If you plan to visit Turkey, you shouldn’t be surprised to see more pictures of Atatürk than all the boy bands and pop stars combined. His pictures are in every school, office, home, restaurant, bar and shopping mall. His signature can be found as decals on car windows and on 3 story murals around the city (we have even seen people that have tattooed his signature onto their bodies!).
Here are three things you must know about Atatürk if you want to understand modern-day Turkey:
1. Atatürk was a Great War Hero
(Photo Credit: BBC)
Atatürk, originally known as Mustafa Kemal, was born in Ottoman Salonica (present day Thessaloniki, Greece) towards the end of the nineteenth century. After completing his schooling, he quickly rose through the ranks of the Ottoman Army. When the First World War broke out, he successfully repulsed the Allied attack at Gallipoli thus saving the Ottoman Empire from an early defeat. This victory, along with his other military successes during the war, established his reputation.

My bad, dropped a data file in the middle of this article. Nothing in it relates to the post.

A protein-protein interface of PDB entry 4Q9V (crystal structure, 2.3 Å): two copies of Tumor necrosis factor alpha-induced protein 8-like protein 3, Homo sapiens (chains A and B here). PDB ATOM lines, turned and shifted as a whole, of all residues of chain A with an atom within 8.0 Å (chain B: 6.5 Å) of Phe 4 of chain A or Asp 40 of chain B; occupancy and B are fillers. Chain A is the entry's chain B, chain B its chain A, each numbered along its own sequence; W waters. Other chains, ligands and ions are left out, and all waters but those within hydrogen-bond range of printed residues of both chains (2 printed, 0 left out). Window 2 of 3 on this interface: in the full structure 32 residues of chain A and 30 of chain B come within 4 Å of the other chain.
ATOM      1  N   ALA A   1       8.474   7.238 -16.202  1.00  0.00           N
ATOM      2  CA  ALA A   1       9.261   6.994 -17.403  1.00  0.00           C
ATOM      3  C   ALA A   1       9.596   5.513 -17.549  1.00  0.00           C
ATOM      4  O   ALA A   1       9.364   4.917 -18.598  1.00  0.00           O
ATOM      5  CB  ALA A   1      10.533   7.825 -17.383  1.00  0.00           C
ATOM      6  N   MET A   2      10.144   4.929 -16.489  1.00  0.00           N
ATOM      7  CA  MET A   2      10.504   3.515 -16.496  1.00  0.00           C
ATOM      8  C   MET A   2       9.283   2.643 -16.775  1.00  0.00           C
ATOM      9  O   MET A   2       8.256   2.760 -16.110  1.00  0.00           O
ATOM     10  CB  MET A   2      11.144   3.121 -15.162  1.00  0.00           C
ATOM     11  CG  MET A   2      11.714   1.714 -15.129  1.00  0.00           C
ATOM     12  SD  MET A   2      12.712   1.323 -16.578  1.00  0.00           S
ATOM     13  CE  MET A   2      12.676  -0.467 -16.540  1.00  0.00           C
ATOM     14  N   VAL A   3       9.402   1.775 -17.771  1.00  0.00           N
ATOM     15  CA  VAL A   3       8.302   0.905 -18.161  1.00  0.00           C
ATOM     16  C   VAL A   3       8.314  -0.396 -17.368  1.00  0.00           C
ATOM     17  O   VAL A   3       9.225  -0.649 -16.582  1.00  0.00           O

2. Atatürk Led the Revolution that Saved Turkey
(Photo Credit: Unknown)
After the Ottoman Empire’s defeat in the First World War, the Allies planned to partition the Empire amongst themselves. The Ottoman Sultan and his government concurred while Atatürk strongly disagreed. Thus, he led a national resistance against the subsequent Greek invasion and established a new capital in the Turkish heartland, Ankara. The subsequent expulsion of the Greeks from Anatolia, followed by a new treaty with the Allies, led to the establishment of the Republic of Turkey in 1923.
3. Atatürk Established a Secular, Modern Turkey
(Photo Credit: IAEA)
He is known as the Founding Father of Turkey. In fact, his honorary name Atatürk, means Father of the Turks. After the foundation of the Turkish Republic, he spearheaded dramatic economic, political, and social reforms. These included: the transformation of the Turkish alphabet, the beginnings of representative democracy, including women’s rights, and secularization. Today, he is revered throughout Turkey among people from all regions and across classes.
[If you’re in Ankara, don’t forget to visit his resting place, Anitkabir!]